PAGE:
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Dr. Irene S. Levine Headshot

Legacy Friends: Keeping old friendships alive

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QUESTION

Hi Irene,

My best friend from college (who later was my maid of honor) and I had a fall out three years ago. After 13 years of friendship, she completely shut down and stopped speaking to me. My moving out of state, her moving to another state, my having a baby, and her career taking off all converged into a perfect storm triggering the split.

Six months ago, I felt I was better able to give her the attention she deserved, and sent her an apology/olive branch letter, and a gift (timed with her birthday), and she e-mailed back accepting me into her life, and admitting being less patient with me after I had the baby.

Over the last six months she barely responds to e-mails, including an invitation to talk on the phone for 10 minutes (this was a few weeks ago). She has begun moving in social circles involving high society and quasi-celebrities, and I can kind of see some of the things that broke us apart initially. However, now that I am on her Facebook list, and her fan page, I feel like I will be the evil one now if I don't give HER the same patience I very much needed once upon a time.

How do I continue without getting hurt? I'm visiting her state in a few months, and frankly I don't even want to tell her I'll be around, for fear of rejection or nonresponsiveness.

Signed,
Cissy

ANSWER

Hi Cissy,

Your college friend seems to have morphed into what I call a "legacy friend" (a friend from the past with little currency in the present). While you have a rich history that spanned over 13 years, your lives have taken different directions and this often makes it difficult to keep a friendship going.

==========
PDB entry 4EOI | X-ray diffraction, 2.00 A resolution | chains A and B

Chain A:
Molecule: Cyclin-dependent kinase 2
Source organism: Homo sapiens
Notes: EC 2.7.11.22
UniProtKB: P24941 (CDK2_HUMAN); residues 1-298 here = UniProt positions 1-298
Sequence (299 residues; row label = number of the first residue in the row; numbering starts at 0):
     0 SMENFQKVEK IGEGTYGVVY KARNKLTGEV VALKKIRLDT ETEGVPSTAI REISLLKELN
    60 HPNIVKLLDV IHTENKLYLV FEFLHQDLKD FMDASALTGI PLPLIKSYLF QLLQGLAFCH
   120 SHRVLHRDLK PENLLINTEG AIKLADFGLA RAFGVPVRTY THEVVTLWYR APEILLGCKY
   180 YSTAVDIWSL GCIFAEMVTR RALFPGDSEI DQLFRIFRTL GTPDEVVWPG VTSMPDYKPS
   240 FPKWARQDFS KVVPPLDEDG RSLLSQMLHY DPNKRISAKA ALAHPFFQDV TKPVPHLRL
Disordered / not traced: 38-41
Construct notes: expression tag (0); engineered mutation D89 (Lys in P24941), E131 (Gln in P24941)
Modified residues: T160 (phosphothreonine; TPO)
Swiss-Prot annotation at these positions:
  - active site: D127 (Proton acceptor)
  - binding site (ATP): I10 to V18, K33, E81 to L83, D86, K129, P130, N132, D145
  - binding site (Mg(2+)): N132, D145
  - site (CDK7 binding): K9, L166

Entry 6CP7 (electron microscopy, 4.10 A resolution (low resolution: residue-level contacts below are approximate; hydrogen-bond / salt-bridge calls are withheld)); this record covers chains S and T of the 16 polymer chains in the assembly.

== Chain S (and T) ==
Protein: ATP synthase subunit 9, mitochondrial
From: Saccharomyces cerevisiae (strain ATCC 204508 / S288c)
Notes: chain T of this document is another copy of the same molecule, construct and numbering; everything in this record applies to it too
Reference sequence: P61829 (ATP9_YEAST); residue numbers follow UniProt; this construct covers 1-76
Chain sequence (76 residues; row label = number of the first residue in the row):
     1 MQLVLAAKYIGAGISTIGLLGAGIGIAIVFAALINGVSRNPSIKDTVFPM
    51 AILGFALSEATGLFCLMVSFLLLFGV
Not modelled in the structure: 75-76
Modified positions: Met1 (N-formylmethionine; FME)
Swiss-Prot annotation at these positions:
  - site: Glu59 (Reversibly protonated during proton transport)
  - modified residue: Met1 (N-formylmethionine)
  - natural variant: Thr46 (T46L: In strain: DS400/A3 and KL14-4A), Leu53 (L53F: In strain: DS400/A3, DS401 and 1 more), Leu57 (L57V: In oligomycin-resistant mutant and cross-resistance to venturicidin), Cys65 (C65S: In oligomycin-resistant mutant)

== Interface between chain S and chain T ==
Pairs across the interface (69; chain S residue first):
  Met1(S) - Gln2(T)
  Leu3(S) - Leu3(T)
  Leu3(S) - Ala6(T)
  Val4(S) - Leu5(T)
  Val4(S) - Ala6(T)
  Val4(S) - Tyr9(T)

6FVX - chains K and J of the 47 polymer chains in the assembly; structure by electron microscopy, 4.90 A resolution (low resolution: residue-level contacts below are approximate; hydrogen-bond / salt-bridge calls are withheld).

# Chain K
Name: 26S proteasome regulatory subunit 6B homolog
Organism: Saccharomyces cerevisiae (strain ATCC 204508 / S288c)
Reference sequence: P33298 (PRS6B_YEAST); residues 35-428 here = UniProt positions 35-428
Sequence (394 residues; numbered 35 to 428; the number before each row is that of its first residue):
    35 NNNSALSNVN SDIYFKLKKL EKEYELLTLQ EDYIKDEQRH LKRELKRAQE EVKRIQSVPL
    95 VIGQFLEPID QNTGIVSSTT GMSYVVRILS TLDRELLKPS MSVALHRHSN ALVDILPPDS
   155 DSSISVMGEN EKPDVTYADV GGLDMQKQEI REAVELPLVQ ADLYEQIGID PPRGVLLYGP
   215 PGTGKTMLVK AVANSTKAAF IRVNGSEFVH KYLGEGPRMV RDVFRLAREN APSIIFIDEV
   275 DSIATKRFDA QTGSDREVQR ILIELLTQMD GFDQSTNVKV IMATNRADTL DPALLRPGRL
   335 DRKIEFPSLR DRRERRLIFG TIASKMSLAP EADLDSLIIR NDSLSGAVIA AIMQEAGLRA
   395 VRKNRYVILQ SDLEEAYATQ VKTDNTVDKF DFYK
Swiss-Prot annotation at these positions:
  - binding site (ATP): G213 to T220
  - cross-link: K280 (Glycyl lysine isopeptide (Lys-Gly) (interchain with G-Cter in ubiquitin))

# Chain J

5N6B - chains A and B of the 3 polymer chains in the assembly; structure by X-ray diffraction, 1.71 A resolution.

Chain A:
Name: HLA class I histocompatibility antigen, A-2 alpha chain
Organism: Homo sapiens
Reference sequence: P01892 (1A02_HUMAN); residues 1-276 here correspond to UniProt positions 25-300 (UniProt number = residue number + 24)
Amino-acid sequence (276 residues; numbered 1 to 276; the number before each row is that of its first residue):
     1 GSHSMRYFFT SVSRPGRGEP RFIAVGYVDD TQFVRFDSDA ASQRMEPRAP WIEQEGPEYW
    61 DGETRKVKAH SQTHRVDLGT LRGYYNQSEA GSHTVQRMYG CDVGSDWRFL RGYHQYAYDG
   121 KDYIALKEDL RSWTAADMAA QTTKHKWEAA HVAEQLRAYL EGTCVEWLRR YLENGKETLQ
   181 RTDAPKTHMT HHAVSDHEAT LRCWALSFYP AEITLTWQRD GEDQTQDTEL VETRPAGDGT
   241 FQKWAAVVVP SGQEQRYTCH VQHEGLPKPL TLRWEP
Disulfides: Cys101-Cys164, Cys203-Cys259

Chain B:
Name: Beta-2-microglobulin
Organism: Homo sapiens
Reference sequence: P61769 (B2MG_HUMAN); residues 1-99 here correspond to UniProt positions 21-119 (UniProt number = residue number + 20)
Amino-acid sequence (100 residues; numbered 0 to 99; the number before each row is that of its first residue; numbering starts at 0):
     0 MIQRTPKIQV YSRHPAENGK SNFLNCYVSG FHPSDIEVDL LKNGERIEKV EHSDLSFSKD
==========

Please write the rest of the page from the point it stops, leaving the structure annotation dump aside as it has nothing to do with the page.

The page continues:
The initial fall out may have been the result of a perfect storm but ongoing circumstances, such as geography and lifestyle differences, are still conspiring to maintain social distance between you.

If your friend's unresponsive, back off a little and give her some space. Be more forgiving and take it less personally. Let her know you'll be in town if she's available (and you want to see her) but don't get upset if she has other commitments.

Perhaps, it would be worthwhile to have an explicit conversation about how maintain the friendship so it fits into your current lives in a way that is comfortable for both of you. Even though you're no longer as close as you once were, you've patched up the acute problem, and can still share a long and rich history---hopefully with occasional opportunities to catch up in person, by phone and/or by email.

Hope this helps!
Best,
Irene

Do you have legacy friends? How do you keep the friendship alive?

Prior posts on The Friendship Blog that touch upon legacy friendships:


Is my childhood friendship worth saving?

My best friend exhausts me

RX for longer-lasting friendships